Winner of the 2014 Orion Book Award for NonfictionWinner of the John Burroughs Association 2014 Medal for Distinguished Natural History BookWinner of the Dolman Travel Book of the Year 2013 “Kathleen Jamie has built a writing life around paying attention. The 14 personal essays in Sightlines include explorations—methodically reported and lyrically written—of secluded places like a cave in Spain whose walls are covered with prehistoric art, and the remote island of Rona in northern Scotland.”—The New York Times “[Kathleen] Jamie may remind American readers of Annie Dillard for essays that explore the wilderness in detail but find power in the connections the writers make between what they observe in the wild and the way we live our daily lives. . . . The writing is exquisite.”—Cleveland Plain-Dealer “A lyrical work of profound insight.”—Kirkus Reviews “Award-winning Scottish poet and essayist Jamie writes of her immersions in nature and history in 14 finely tooled, scrubbed, rinsed, and polished essays. . . . So fully does she give herself over to all that she witnesses, so unexpected are her perceptions, that Jamie’s lustrous essays recharge our appreciation not only for the world’s beauty and mystery but also for the gift poetic writers such as Jamie possess for translating sensory input into gloriously calibrated, revelatory language.”—Booklist “This intelligent collection of 14 essays, informed by science and myth, heightened attention, and cultural dreams, is written with Scots brogue, language, and attitude that will give American readers a fresh view of nature.”—Publishers Weekly “Kathleen Jamie’s Sightlines dissects the natural world with precision, humor, and love. The essays in this book not only inspire us to look more closely, but also have the power to open us up to a new kind of emotional experience of the planet.”—Orion Magazine editors from the awards citation for the 2014 Orion Book Award for Nonfiction “Kathleen Jamie’s Sightlines, a collection of brilliant and enticing essays about natural phenomena, tingles with life. John Berger called her a “sorceress,” and so she is.”—Diana Athill, author of Somewhere Towards the End “The dance of Jamie’s words enacts the mind in motion as it moves between the shifting, shimmering processes of nature and art.”—The Guardian “Jamie’s prose is exquisite, yet never indulgent. . . . This is a book that will stay with you, as its sights and sounds have stayed with its writer. [A] work of intense purity and quiet genius, and we’re lucky to have it.”—The Sunday Telegraph “A haunting new collection from one of our finest nature writers . . . . Immensely beguiling. There are piquant descriptions that stop you in your tracks . . . . but the real power of the writing derives from the steady increment of detail and the honesty of her responses to the natural world.”—The Sunday Times (London) “Her written words make readers see with a clarity bestowed by only a few most gifted writers. . . . It is not often that the prose of a poet is as powerful as her verse, but Jamie’s is. There are people uninterested in books about remote places and wild creatures; but to the rest of us [this book] will be a treasure.”—Literary Review “There is such a precision, of both thinking and seeing, displayed in these works that you would have to be a very obtuse kind of reader not to realize that Jamie is a poet.”—The Scotsman “At which point I put the book down again and thought: ‘I wonder if I would actually kill to be able to write, or think, like that.’ It’s like this pretty much all the way through.”—Nicholas Lezard, The Guardian “This is a lovely book, full of gentle joy and anger and an almost spiritual wonder for and affinity with the natural world. It is written in crystalline language that enhances perception, and explores the essence, ultimately, of our human existence in relation to the rest of the natural world.”—Words with JamPraise for Kathleen Jamie “[Kathleen Jamie’s] essays guide you softly along coastlines of varying continents, exploring caves, and pondering ice ages until the narrator stumbles over — not a rock on the trail, but mortality, maybe the earth’s, maybe our own, pointing to new paths forward through the forest.”—Delia Owens, author of Where the Crawdads Sing, “By the Book” in The New York Times Book Review “It is not often that the prose of a poet is as powerful as her verse, but Jamie’s is.”—Diana Athill “Jamie’s writing has a deceptive simplicity: its powers are cumulative. Her way is to build impressionistic detail by recounting conversations, travels, observations of the natural world, and then carefully layer it in. It is its own kind of archaeology. Every now and then, however, she cuts through the assemblage of beautiful prose with a stinging comment: a reminder that the natural balance is out of whack, or that violence and menace can surface just as easily as venerable artefacts from the past.”—Marina Benjamin, author of Insomnia, in the New Statesman, on Surfacing “[T]he quality of the noticing eye, the poet’s ability to look deeply at a landscape, a person, a situation, and then to summon it on the page with what Robert Lowell called ‘the grace of accuracy’. . . . Nature in Jamie’s writing is immediate, domestic and, well, natural.”—Alex Preston, The Guardian, on Surfacing “Kathleen Jamie [is] one of Scotland’s leading poets and an exquisite prose writer.”—Alison Hawthorne Deming, Science “Whether she is addressing birds or rivers, or the need to accept loss or, sometimes, the desire to escape our own lives, her work is earthy and rigorous, her language at once elemental and tender.”—2012 Costa Poetry Prize citation “A book of unparalleled beauty, sharpness of observation, wit, delicacy, strength of vision and rare exactness of language.”—The Daily Telegraph, on Findings “[A] remarkable collection of essays about sites where nature and non-nature intersect. American readers can now meet a sensibility who attends to the living world, and the world as made in language, with wily intelligence.”—Boston Review, on Findings “Whether writing about darkness and light playing in the Neolithic ruins in the Orkneys, human body parts displayed in glass jars at Edinburgh’s Royal College of Surgeons, or gardens that grace that city’s rooftops, Kathleen Jamie is a clear-eyed and lyrical witness.”—Orion magazine, on Findings “Jamie is observant, reflective, and poignant in her prose. . . . [Her] writing is complex yet modest, reflecting on generations past and future, the nature of time, and what to hang on to as well as what to let go.”—Kirkus Reviews, on Surfacing “In a lyrical, beautifully rendered collection of essays, poet Jamie meditates on the natural world, lost cultures, and the passage of time. . . . Jamie’s observations about time and the interconnectedness of human lives, past and present, are insightful, and her language elegant.”—Publishers Weekly, on Surfacing “Kathleen Jamie’s stories of what the earth revels as our coastlines erode pose a profoundly important question: what is it that our civilization has lost sight of and might the artifacts uncovered there help us to heal our relationships with each other and the more-than-human world? To read Surfacing is to travel in the company of a curious and dear friend, equally attuned to the hawk on the horizon as she is to the ground beneath her feet.”—Elizabeth Rush, author of Rising: Dispatches from the New American Shore, on Surfacing “Kathleen Jamie is a supreme listener … in the quietness of her listening, you hear her own voice: clear, subtle, respectful, and so unquenchably curious that it makes the world anew. This is as close as writing gets to a conversation with the natural world.”—Richard Mabey, on Findings “Jamie’s ability to conjure a sense of place is astonishing. . . . As always, Jamie’s deft and subtle handling of her themes is aided by the remarkable quality of the writing itself. She is an acclaimed poet, as well as an author of prose, and her writing here certainly has the meticulous precision of poetry. But its fineness has an elusive, quicksilver quality. . . . Put together, the whole thing shimmers.”—Tim Hannigan, Asian Review of Books, on Surfacing “Utterly luminous.”—The Independent, on Among Muslims “The leading Scottish poet of her generation.”—The Sunday Times (London)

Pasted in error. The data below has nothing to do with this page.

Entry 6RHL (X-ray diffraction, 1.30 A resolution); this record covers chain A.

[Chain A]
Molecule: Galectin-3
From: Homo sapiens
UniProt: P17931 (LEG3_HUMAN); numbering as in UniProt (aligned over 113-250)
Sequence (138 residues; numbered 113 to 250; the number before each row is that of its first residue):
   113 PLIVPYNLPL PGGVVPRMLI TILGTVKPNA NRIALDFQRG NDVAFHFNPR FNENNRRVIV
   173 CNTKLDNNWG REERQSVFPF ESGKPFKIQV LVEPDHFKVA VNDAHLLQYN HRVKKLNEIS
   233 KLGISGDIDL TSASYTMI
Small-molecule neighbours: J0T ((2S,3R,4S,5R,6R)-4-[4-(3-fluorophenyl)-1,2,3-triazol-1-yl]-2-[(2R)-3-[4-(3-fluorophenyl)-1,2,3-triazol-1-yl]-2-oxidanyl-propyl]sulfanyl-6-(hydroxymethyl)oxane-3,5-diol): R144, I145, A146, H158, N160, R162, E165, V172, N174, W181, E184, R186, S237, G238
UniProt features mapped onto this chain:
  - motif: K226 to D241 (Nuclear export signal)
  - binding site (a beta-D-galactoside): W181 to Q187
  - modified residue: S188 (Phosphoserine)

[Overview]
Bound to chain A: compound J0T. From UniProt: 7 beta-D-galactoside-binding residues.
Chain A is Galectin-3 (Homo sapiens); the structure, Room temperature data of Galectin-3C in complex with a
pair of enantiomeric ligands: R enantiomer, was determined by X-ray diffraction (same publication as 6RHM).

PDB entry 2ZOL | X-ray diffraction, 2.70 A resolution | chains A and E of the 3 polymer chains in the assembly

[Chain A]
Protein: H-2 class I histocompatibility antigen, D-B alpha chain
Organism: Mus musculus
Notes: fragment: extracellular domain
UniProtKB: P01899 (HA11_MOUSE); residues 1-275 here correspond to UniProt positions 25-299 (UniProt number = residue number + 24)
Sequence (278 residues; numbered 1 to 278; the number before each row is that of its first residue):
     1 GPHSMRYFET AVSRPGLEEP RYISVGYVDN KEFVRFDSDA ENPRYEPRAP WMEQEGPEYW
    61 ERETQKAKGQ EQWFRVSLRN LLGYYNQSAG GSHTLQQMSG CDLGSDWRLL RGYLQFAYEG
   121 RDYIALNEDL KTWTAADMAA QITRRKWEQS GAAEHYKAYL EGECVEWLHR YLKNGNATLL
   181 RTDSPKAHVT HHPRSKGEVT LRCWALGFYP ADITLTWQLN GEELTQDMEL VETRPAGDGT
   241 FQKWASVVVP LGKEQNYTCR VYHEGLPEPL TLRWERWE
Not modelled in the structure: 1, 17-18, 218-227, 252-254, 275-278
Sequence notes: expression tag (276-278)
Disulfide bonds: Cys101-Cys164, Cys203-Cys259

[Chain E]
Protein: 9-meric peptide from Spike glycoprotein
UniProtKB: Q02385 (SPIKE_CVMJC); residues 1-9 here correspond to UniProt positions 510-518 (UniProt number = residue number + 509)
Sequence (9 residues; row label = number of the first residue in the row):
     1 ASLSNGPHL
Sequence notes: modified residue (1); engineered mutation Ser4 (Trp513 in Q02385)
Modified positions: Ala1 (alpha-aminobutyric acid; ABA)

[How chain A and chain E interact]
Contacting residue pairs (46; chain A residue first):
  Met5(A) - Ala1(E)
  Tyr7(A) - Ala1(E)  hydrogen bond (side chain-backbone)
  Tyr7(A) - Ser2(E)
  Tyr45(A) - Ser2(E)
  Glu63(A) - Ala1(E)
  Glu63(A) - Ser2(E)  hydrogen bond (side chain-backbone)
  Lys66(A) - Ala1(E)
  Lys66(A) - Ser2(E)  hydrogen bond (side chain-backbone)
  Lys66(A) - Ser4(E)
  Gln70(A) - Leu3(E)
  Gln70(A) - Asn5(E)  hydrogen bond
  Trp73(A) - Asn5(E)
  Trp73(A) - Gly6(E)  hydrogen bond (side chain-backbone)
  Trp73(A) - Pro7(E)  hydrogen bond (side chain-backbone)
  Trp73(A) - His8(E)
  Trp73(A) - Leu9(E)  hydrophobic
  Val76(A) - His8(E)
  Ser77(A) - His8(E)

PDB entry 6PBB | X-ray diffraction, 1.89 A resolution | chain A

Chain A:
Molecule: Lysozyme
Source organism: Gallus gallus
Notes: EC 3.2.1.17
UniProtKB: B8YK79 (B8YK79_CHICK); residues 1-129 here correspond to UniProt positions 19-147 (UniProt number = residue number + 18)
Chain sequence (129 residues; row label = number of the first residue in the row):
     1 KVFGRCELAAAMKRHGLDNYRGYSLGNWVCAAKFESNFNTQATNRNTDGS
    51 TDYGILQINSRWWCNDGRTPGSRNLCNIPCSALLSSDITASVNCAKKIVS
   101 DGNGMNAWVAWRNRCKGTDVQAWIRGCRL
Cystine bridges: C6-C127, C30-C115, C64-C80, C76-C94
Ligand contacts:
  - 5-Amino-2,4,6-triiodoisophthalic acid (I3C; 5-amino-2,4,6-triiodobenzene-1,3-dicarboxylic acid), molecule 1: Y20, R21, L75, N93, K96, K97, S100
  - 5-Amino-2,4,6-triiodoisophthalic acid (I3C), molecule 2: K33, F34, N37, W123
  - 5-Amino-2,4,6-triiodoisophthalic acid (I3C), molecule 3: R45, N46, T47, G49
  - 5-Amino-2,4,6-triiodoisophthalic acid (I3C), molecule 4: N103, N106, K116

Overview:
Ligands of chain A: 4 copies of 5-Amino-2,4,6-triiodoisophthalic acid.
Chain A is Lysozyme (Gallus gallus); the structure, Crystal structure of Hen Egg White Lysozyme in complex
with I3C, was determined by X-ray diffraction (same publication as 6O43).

A Scottish poet's eloquent meditations on nature and on the art of observing the world around her "even when there's nothing much to see." In this probing collection of 14 essays, Jamie (Poetry/Univ. of Stirling; The Overhaul, 2012, etc.) turns her imaginative gaze on the natural phenomena of the many wild places to which she has traveled. She begins with a sea cruise along the fjords of Greenland and a sighting of the aurora borealis. Awed by the spectacle, Jamie writes, "if we could taste the green aurora, it would fizz on the tongue and taste like crème de menthe." Her wandering footsteps led her to remote Scottish islands in the North Atlantic, prehistoric caves in Spain and whaling museums in Norway. With the help of the scientists, surveyors and naturalists with whom she traveled, Jamie honed her sensitivity to the environment even more keenly. She learned to understand the patterns engraved in stone, earth and bone that told stories about the land and sea and the humans who lived and sailed on both. Watching other creatures, from the fragile magpie moth to the majestic killer whale, gave her glimpses into natural laws that often escaped her understanding. Not one to stand apart from what she observes, Jamie examines her own relationship to the landscapes and living things she celebrates. Her life as a writer began when, as a disaffected teenager, she joined an archaeological dig in the Scottish Highlands. Probing the past inspired her to probe beneath the surface of things with words and eventually led her to poetry. Her mother's death many years later led her to scrutinize the human landscape from behind the lens of a hospital microscope. From there, she began to understand the connections that bind the Earth and everything in it and accept her own place in "the rough tribe of the mortal." A lyrical work of profound insight.